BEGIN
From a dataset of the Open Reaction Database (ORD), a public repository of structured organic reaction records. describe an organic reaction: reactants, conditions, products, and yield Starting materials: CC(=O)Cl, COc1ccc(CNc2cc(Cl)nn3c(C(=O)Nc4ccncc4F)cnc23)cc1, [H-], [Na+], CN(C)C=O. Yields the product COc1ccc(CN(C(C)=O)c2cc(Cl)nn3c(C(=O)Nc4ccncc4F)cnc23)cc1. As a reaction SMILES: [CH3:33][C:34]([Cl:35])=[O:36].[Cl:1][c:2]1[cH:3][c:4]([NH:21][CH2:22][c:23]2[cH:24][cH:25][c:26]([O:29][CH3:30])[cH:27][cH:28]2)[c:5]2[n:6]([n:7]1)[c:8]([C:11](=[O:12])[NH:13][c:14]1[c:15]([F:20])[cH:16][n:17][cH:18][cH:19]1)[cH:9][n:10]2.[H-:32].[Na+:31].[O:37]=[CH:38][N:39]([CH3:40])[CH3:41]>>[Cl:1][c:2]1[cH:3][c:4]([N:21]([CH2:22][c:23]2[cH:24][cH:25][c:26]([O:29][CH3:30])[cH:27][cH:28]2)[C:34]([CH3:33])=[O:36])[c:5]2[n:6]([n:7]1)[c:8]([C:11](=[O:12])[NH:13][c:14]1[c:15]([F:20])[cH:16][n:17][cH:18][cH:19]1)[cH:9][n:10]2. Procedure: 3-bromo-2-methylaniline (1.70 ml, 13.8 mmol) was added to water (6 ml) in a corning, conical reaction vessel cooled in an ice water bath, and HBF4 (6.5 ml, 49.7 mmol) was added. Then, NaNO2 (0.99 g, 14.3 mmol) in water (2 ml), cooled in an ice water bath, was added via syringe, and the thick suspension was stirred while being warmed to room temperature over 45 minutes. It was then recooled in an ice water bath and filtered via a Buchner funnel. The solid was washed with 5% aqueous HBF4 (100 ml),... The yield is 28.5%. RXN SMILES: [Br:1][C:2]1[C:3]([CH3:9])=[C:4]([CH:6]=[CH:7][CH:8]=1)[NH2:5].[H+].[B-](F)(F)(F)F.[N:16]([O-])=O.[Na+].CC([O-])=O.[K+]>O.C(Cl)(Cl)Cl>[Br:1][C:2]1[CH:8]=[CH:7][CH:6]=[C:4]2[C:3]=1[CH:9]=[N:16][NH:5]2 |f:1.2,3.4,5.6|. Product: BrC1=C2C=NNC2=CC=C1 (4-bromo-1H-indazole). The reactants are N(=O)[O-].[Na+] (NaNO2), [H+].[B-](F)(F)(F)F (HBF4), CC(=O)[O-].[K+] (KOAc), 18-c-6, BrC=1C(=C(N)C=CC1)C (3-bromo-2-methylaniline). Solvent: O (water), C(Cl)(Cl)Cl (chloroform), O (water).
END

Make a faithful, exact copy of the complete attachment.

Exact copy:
From a dataset of the Open Reaction Database (ORD), a public repository of structured organic reaction records. describe an organic reaction: reactants, conditions, products, and yield Starting materials: CC(=O)Cl, COc1ccc(CNc2cc(Cl)nn3c(C(=O)Nc4ccncc4F)cnc23)cc1, [H-], [Na+], CN(C)C=O. Yields the product COc1ccc(CN(C(C)=O)c2cc(Cl)nn3c(C(=O)Nc4ccncc4F)cnc23)cc1. As a reaction SMILES: [CH3:33][C:34]([Cl:35])=[O:36].[Cl:1][c:2]1[cH:3][c:4]([NH:21][CH2:22][c:23]2[cH:24][cH:25][c:26]([O:29][CH3:30])[cH:27][cH:28]2)[c:5]2[n:6]([n:7]1)[c:8]([C:11](=[O:12])[NH:13][c:14]1[c:15]([F:20])[cH:16][n:17][cH:18][cH:19]1)[cH:9][n:10]2.[H-:32].[Na+:31].[O:37]=[CH:38][N:39]([CH3:40])[CH3:41]>>[Cl:1][c:2]1[cH:3][c:4]([N:21]([CH2:22][c:23]2[cH:24][cH:25][c:26]([O:29][CH3:30])[cH:27][cH:28]2)[C:34]([CH3:33])=[O:36])[c:5]2[n:6]([n:7]1)[c:8]([C:11](=[O:12])[NH:13][c:14]1[c:15]([F:20])[cH:16][n:17][cH:18][cH:19]1)[cH:9][n:10]2. Procedure: 3-bromo-2-methylaniline (1.70 ml, 13.8 mmol) was added to water (6 ml) in a corning, conical reaction vessel cooled in an ice water bath, and HBF4 (6.5 ml, 49.7 mmol) was added. Then, NaNO2 (0.99 g, 14.3 mmol) in water (2 ml), cooled in an ice water bath, was added via syringe, and the thick suspension was stirred while being warmed to room temperature over 45 minutes. It was then recooled in an ice water bath and filtered via a Buchner funnel. The solid was washed with 5% aqueous HBF4 (100 ml),... The yield is 28.5%. RXN SMILES: [Br:1][C:2]1[C:3]([CH3:9])=[C:4]([CH:6]=[CH:7][CH:8]=1)[NH2:5].[H+].[B-](F)(F)(F)F.[N:16]([O-])=O.[Na+].CC([O-])=O.[K+]>O.C(Cl)(Cl)Cl>[Br:1][C:2]1[CH:8]=[CH:7][CH:6]=[C:4]2[C:3]=1[CH:9]=[N:16][NH:5]2 |f:1.2,3.4,5.6|. Product: BrC1=C2C=NNC2=CC=C1 (4-bromo-1H-indazole). The reactants are N(=O)[O-].[Na+] (NaNO2), [H+].[B-](F)(F)(F)F (HBF4), CC(=O)[O-].[K+] (KOAc), 18-c-6, BrC=1C(=C(N)C=CC1)C (3-bromo-2-methylaniline). Solvent: O (water), C(Cl)(Cl)Cl (chloroform), O (water).